Chartered Accountants Journal, Vol. 89, No. 3, pp. 38-39, 2010
3 Pages Posted: 5 Jul 2010
Date Written: April 2, 2010
Not-for-profit organisations play an integral role within New Zealand’s society, providing employment to over 200,000 full time equivalent staff, contributing 4.9% towards New Zealand’s Gross Domestic Product, and offering a diverse range of services to assorted individuals. Despite the importance of this sector, these organisations continually face uncertainty surrounding their ability to raise the funding needed to maintain operations and offer a variety of services to their members. These organisations are dependent upon the government, community trusts, other funders and the greater public for funding.
While not-for-profit organisations are obviously important to New Zealanders, to date there has been a noticeable absence of literature exploring how New Zealand not-for-profit organisations are affected by different macroeconomic conditions. This research aimed to help fill this gap via examining the way three prominent New Zealand not-for-profit organisations (Intellectually Handicapped Children New Zealand (“IHC”), The Royal New Zealand Foundation of the Blind (“Foundation of the Blind”) and The Royal New Zealand Plunket Society (“Plunket”)) were affected by varying macroeconomic conditions. In particular, we investigated whether the macroeconomic conditions resulted in changes to these not-for-profit organisations’ funding inflow mix.
Interestingly, whilst all three organisations indicated that economic downturns had impacted upon their organisations via increased organisational stress and uncertainty, relatively few organisational staff interviewed linked their changing revenue composition over time to the changing macroeconomic conditions they were facing, drawing instead upon a number of other factors influencing their organisations.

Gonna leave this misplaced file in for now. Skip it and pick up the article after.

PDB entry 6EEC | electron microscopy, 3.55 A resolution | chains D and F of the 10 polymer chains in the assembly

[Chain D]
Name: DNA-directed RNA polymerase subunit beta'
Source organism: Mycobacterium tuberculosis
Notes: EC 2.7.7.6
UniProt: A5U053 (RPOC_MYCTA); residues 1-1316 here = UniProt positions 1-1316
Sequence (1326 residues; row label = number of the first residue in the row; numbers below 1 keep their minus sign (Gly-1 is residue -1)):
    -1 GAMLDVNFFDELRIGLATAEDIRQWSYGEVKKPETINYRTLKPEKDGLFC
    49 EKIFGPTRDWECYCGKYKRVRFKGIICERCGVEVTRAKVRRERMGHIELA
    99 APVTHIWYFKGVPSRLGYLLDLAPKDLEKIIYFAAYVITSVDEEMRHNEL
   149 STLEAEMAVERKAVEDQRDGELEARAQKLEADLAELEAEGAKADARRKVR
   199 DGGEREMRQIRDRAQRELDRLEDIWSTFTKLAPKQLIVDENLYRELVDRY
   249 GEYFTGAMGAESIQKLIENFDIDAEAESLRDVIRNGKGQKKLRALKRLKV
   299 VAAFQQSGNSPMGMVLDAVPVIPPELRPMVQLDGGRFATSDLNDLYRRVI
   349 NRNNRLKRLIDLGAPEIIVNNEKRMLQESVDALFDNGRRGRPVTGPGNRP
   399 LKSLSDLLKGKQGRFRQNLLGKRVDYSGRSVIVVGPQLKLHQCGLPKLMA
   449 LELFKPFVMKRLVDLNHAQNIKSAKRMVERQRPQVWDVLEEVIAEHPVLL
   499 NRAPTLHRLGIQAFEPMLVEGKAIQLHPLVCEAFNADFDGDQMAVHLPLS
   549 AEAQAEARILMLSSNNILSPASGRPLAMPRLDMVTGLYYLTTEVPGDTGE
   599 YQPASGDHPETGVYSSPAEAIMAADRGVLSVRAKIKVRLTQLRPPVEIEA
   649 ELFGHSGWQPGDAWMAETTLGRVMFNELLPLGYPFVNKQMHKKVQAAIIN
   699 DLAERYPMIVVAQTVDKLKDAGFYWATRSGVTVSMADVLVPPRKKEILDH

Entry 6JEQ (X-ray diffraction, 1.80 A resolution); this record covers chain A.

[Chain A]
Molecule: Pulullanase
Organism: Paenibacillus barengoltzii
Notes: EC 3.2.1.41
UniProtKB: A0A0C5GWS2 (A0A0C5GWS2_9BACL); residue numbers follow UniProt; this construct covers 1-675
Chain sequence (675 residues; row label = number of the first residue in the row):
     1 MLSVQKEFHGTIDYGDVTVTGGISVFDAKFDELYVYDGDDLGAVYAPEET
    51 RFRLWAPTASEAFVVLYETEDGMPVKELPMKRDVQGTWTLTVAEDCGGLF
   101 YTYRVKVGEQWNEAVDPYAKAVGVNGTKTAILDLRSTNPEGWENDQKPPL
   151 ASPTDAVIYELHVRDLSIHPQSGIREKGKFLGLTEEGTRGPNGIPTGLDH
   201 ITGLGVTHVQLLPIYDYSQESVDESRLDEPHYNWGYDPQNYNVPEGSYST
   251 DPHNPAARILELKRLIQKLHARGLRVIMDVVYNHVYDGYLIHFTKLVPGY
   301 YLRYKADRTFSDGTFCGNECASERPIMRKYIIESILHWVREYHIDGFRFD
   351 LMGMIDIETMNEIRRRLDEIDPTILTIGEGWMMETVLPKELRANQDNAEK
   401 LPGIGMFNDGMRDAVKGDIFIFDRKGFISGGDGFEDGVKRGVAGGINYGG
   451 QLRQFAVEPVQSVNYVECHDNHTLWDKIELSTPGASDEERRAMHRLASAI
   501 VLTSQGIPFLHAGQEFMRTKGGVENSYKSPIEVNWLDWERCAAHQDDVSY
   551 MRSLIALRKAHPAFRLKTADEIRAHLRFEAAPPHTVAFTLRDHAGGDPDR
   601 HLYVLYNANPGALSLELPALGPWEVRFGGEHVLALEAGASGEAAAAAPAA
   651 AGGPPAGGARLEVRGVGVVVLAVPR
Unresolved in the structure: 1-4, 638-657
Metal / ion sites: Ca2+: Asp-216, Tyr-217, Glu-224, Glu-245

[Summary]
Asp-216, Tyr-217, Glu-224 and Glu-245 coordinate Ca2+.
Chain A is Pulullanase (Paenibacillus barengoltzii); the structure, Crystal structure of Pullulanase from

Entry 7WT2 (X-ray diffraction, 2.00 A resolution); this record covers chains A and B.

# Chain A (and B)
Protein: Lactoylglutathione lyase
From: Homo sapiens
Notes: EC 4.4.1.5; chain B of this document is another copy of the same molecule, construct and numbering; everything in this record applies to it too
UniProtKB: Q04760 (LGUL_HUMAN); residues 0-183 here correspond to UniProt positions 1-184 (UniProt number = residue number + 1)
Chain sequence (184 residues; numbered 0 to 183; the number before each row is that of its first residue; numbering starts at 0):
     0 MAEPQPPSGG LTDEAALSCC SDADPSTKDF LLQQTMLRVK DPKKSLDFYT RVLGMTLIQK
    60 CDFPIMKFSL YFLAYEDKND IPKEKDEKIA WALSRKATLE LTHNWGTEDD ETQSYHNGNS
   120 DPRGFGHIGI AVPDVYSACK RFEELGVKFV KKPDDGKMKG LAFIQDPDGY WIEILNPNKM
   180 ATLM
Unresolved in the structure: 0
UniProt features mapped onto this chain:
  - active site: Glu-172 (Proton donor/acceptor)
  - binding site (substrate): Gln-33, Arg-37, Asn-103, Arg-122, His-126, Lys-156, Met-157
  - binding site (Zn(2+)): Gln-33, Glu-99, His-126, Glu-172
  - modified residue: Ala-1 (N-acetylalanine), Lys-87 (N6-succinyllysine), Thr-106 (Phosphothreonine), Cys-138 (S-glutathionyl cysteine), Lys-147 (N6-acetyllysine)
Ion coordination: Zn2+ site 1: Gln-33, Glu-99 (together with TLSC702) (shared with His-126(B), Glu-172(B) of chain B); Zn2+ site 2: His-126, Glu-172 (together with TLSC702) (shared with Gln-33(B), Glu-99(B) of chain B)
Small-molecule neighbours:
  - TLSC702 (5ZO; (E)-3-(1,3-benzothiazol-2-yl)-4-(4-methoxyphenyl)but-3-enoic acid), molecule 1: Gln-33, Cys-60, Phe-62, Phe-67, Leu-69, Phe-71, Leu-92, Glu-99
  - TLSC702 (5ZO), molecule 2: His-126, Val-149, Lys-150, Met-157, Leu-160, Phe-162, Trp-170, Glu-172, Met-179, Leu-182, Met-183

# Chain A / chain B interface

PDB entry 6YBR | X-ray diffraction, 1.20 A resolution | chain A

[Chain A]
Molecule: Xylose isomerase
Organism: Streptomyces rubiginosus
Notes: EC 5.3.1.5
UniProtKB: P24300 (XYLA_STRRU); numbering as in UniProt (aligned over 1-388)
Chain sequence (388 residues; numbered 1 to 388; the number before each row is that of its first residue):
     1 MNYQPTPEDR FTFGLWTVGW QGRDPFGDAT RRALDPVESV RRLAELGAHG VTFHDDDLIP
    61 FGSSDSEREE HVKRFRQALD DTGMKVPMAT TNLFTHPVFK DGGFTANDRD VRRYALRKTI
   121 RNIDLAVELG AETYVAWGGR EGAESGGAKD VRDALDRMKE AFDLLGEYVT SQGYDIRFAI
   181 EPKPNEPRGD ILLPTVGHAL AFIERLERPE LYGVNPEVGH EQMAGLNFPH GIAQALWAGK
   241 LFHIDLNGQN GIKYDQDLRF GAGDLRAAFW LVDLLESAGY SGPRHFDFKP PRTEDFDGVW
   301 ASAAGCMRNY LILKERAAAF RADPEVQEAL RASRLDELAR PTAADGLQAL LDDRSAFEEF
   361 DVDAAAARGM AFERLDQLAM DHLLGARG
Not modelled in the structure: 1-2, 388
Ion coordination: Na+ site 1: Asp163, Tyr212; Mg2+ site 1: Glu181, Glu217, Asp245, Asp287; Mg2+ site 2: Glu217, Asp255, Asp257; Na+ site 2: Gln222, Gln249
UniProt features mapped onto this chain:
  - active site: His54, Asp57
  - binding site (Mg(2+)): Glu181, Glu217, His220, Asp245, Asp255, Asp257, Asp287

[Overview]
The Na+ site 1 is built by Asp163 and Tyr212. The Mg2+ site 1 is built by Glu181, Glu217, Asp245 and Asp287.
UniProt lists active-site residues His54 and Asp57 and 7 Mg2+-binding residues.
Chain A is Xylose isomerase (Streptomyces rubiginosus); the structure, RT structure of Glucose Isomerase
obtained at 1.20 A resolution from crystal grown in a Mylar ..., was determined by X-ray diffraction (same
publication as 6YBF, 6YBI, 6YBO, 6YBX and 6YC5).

This research identified that, notwithstanding their size and longevity as charities, IHC, the Foundation of the Blind and Plunket all appeared to be vulnerable to the affects of poor economic conditions Revenue instability caused organisational stress levels to rise, reduced their ability to plan effectively, impacted upon the services these organisations were able to offer their members, and potentially influenced the future of their organisations. Despite this they all showed that the effects of economic downturns were able to be partially insulated against via the establishment of sound funding relationships, building on prior experience, and by implementing internal efficiencies. As such, this illustrates that whilst not-for-profit organisations within New Zealand are gravely affected by the prevailing economic climate in which they operate, this does not mean the worst, but rather that clear strategies can provide a coping mechanism to ensure their services continue to meet the needs of those they were formed to serve.
Keywords: Economic Downturn, Impact of Recession on Nonprofits, New Zealand, Intellectually Handicapped Children New Zealand, IHC, The Royal New Zealand Foundation of the Blind, The Royal New Zealand Plunket Society
JEL Classification: M41, L30
Suggested Citation: Suggested Citation